In a study published in the journal Molecular Ecology, SWFSC Fisheries Ecology Division scientists have used intergenerational genetic tagging of Russian River steelhead to demonstrate high heritability in the timing of their return from the ocean and subsequent reproduction.
This discovery means that when steelhead reproduce can be partially predicted by when their parents reproduced. This is the first time that a genetic component to reproductive timing has been demonstrated in steelhead, and one of the first times that it has been formally demonstrated in an anadromous fish.
This finding has implications for management and conservation of the species. It indicates that fish returning to one of the two hatcheries in the basin at the same time have an elevated chance of being siblings, and extreme inbreeding could occur if they were mated together. More generally, it indicates that actions that increase or decrease the ability of steelhead to reproduce during part of the season could change the future reproductive timing of the population, potentially creating mismatches between reproductive behavior and environmental conditions.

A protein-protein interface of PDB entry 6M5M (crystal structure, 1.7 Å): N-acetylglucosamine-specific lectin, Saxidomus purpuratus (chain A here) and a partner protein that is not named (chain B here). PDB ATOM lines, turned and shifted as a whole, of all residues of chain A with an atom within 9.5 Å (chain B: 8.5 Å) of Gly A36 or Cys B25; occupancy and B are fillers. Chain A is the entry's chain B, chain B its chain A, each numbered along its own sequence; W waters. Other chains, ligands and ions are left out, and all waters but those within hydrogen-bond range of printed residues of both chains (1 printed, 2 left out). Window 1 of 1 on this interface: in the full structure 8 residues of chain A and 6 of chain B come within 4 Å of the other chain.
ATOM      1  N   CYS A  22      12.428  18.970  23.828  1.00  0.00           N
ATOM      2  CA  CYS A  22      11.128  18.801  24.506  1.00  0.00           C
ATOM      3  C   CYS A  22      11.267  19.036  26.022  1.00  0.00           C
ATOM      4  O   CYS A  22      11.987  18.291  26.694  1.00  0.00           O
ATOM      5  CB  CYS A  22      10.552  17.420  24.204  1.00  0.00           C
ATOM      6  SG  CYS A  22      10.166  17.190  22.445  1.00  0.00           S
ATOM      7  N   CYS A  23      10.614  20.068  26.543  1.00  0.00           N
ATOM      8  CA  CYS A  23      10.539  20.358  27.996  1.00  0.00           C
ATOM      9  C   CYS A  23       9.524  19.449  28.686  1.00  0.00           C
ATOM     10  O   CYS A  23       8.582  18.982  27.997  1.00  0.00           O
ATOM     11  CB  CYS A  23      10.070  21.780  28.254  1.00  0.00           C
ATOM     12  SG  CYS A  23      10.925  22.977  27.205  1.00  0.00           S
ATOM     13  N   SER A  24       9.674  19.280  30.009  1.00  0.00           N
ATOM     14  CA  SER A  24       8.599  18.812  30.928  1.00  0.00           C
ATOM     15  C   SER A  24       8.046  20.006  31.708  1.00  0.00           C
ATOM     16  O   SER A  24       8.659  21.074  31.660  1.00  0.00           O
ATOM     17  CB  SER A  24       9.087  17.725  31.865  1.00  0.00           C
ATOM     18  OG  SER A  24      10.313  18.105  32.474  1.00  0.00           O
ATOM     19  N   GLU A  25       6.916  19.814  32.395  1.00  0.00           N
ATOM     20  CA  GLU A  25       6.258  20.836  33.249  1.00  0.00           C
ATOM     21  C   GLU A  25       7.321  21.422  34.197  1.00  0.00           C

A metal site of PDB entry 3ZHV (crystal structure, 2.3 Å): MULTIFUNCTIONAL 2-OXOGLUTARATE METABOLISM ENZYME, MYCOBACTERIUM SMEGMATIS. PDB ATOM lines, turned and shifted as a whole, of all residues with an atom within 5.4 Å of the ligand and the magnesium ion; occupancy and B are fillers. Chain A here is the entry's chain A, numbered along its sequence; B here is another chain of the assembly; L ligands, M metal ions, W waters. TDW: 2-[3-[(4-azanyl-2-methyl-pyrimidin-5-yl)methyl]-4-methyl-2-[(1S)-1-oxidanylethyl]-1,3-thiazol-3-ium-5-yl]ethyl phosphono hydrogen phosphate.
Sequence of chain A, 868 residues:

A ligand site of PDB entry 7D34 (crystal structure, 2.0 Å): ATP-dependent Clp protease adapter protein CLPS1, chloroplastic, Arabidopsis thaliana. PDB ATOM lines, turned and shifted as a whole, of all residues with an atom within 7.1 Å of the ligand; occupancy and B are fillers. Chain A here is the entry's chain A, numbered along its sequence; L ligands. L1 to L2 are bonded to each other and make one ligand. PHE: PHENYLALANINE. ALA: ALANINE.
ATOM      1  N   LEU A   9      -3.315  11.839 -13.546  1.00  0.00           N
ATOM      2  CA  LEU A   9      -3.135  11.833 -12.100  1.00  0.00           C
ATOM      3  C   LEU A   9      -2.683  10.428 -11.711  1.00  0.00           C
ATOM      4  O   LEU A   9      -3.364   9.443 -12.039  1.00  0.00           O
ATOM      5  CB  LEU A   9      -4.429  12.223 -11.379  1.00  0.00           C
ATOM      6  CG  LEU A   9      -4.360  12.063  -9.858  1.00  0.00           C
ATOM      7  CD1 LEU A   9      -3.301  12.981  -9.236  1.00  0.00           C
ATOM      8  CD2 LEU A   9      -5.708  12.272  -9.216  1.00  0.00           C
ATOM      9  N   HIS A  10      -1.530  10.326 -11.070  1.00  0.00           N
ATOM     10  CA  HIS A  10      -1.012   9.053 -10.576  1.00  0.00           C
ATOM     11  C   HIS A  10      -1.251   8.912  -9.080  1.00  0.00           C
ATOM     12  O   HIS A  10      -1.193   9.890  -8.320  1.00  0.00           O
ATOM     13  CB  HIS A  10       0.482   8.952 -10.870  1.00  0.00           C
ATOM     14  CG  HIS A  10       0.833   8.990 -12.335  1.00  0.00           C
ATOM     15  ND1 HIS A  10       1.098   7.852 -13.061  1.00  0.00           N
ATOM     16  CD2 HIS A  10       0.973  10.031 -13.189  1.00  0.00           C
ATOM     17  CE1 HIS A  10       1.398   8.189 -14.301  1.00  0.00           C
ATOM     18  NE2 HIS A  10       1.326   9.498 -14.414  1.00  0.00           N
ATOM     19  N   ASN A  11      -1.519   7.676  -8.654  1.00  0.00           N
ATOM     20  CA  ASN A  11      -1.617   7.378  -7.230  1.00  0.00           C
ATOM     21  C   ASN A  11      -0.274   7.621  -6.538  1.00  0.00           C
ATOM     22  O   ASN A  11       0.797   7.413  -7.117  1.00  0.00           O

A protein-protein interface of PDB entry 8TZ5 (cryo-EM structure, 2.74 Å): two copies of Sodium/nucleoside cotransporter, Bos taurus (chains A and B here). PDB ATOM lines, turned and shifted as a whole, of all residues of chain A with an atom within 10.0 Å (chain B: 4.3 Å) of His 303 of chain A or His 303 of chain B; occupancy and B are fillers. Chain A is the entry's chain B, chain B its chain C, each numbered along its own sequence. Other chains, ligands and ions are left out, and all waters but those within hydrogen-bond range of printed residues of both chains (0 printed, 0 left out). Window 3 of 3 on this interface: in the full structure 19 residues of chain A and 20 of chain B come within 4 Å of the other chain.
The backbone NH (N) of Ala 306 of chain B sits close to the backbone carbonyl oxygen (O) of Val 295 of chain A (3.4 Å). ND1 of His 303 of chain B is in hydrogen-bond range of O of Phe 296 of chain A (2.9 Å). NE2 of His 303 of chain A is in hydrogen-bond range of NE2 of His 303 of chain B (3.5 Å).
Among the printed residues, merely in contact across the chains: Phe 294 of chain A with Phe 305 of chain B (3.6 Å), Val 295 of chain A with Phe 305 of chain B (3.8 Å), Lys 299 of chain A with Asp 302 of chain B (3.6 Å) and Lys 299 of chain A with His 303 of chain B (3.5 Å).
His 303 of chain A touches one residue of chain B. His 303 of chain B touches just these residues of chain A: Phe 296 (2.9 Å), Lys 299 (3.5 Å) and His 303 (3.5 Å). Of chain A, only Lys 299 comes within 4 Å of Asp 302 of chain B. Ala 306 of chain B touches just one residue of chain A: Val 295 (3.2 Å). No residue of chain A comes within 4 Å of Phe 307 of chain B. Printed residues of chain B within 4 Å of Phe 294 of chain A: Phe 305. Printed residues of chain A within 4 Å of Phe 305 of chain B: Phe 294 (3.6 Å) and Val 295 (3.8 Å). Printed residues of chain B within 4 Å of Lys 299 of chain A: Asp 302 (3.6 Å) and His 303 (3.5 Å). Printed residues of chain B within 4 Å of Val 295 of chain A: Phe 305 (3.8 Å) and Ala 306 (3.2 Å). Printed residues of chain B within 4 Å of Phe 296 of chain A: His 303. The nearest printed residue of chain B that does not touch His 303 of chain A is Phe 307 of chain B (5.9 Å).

These results also demonstrate the extraordinary power of pedigree-based genetic tagging in salmonid fishes (a technique pioneered by Fisheries Ecology Division scientists John Carlos Garza and Eric Anderson) for providing biological inference that is not easily achievable with traditional physical tags.
Abadía-Cardoso, Alicia, Eric C. Anderson, Devon E. Pearse, and John Carlos Garza. 2013. Large-scale parentage analysis reveals reproductive patterns and heritibility of spawn timing in a hatchery population of steelhead (Oncorhynchus mykiss). Molecular Ecology 22(18):4733-4746. DOI: 10.1111/mec.12426
(View article on publisher's site -- subscription may be required.)
Contact: SWFSC Fisheries Ecology Division, Molecular Ecology and Genetic Analysis Team
(August 26, 2013)